Clarence Darrow Biography, Life, Interesting Facts
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Childhood and Early Life
American criminal lawyer Clarence Seward Darrow was born on the 18 April 1857 in Farmdale, Ohio to Emily Eddy and Amirus Darrow. His second name was Seward because his parents admired the abolitionist, William H. Seward, a New York senator.
Both his parents were from New England colonial stock and some of his ancestors had fought in the American Revolution. His parents were both politically active with his mother was a suffragette and his father, an abolitionist.
His father who aspired to be a minister ran a furniture store in Kinsman. Farmdale is a small community in Trumball County, Ohio, close to the township of Kinsman. Darrow spent most of his childhood in Kinsman. His siblings were Edward, Channing, Elizabeth, Hubert, Herman, and Jennie.
Clarence Darrow enrolled at Allegheny College (1872), the same college his father had attended. Leaving after a year, in 1877, he enrolled at the University of Michigan to study law. Because of the expense involved, he left after twelve months.
He then got a job in a law office in Youngstown, Ohio where he worked as an articled law clerk and continued studying law on his own. He passed his legal exams and was called to the bar in Ohio 1879.
Rise to Fame
Clarence Darrow practiced law in Ohio until 1887; then he moved to Chicago. After reading a book Our Penal Machinery and Its Victim by John Peter Altgeld, Darrow’s views on the criminal mind changed and he began viewing defendants and criminals in a different light.
He got in touch with Altgeld, and the two men became good friends. Altgeld, a judge, soon became his mentor. Altgeld was a member of the Democratic Paty, and Darrow got heavily involved with politics in Chicago. Issues he was concerned with included labor law, social issues and tariff reform. He was a supporter of Henry George’s single tax policy.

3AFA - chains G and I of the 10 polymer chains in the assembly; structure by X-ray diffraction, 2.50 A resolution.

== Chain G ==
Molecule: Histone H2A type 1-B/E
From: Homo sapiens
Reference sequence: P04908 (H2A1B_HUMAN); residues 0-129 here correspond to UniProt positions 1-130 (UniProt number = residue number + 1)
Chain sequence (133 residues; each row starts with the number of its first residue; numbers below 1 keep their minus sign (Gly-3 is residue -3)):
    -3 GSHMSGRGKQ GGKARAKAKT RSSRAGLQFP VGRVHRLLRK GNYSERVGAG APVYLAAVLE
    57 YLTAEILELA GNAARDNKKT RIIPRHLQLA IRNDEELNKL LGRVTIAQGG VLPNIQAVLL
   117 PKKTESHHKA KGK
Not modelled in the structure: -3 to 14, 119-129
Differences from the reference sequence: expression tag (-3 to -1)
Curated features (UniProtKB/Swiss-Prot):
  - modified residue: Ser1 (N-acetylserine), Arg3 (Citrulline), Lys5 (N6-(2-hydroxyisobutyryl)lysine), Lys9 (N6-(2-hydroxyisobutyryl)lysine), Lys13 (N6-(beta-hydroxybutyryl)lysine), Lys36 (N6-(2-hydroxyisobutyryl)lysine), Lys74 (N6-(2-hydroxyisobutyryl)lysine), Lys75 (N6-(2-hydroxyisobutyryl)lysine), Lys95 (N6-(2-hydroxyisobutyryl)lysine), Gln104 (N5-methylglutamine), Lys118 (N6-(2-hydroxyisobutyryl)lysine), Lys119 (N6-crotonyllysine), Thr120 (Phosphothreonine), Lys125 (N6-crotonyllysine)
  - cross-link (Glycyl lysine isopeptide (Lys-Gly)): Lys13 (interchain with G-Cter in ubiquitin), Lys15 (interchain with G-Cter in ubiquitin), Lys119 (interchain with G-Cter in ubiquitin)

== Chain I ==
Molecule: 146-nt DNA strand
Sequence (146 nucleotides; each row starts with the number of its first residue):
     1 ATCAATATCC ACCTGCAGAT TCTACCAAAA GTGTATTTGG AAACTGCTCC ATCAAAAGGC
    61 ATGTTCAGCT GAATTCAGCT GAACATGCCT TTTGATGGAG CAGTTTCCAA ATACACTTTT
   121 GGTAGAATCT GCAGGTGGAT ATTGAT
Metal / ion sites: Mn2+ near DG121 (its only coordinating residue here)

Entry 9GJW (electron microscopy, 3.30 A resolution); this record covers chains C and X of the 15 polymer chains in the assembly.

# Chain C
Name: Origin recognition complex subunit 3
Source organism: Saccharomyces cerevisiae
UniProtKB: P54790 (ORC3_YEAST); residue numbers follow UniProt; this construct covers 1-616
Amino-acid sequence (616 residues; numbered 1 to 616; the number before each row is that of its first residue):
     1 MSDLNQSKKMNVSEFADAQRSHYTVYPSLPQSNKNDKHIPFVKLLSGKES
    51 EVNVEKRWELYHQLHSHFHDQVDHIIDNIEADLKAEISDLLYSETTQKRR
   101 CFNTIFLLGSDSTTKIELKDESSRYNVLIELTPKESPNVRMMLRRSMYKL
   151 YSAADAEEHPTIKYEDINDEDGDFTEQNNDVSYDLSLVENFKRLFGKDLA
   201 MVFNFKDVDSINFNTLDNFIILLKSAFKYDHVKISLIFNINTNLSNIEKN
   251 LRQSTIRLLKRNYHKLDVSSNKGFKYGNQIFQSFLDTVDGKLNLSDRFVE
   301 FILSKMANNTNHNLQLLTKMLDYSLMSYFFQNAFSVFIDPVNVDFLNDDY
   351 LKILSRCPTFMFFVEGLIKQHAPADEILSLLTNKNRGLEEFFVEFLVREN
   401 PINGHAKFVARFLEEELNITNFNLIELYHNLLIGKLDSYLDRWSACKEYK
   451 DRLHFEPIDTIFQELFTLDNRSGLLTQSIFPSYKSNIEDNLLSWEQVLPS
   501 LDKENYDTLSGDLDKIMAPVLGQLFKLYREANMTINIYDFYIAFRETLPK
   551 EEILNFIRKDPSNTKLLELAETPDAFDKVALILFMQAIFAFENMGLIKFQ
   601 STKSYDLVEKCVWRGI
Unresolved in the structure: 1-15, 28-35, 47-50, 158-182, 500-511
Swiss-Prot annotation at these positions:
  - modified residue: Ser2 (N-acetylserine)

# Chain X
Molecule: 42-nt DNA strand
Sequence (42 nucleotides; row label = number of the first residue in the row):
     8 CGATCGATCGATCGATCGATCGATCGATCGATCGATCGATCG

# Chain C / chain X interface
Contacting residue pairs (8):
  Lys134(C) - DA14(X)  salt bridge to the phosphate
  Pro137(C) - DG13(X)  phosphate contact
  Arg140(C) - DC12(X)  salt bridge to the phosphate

George had published Progress and Poverty (1879). Darrow joined the Single Tax Club. By the end of the decade, Darrow had a law office in the Montauk building in Chicago.
The Mayor of Chicago in 1889 offered Clarence Darrow the position of Special Assessment Attorney. After a few months in the post, he became the Assistant Corporation Counsel for Chicago, later taking over as Corporation Counsel. According to his biographer, was due to his association with Altgeld that he won these positions.
In 1891, Clarence Darrow began working for the Chicago & Northwestern Railway Company part-time in their legal department. Then in 1892, he formed a law firm Collins, Goodrich, Darrow & Vincent with offices in the Rookery Building in the Loop area of Chicago. Darrow went on to become famous as a national as well as an international criminal lawyer.
He defended over a hundred clients in murder trials and not one of his clients died in the electric chair or the gallows. He also became famous for his oratory, being a supporter of workers and a champion of the downtrodden.
Clarence Darrow was a published writer, and his output includes The Persian Pearl (1899) a collection of essays, Farmington (1906), a memoir about his formative years growing up in Ohio, Crime: Its Cause and Treatment (1922) and Infidels and Heretics: An Agnostic’s Anthology (1929). He published an autobiography, The Story of My Life (1932).
Clarence Darrow's first wife was Jessie Ohl (m.1880-div.1897). The couple had a son, Paul Edward (b.1883). In 1903, he married Ruby Hammerstrom. Darrow considered himself an atheist and called himself a humanist. Clarence Darrow died on the 13 March 1938 from heart disease.
Ambrose Gwinnett Bierce
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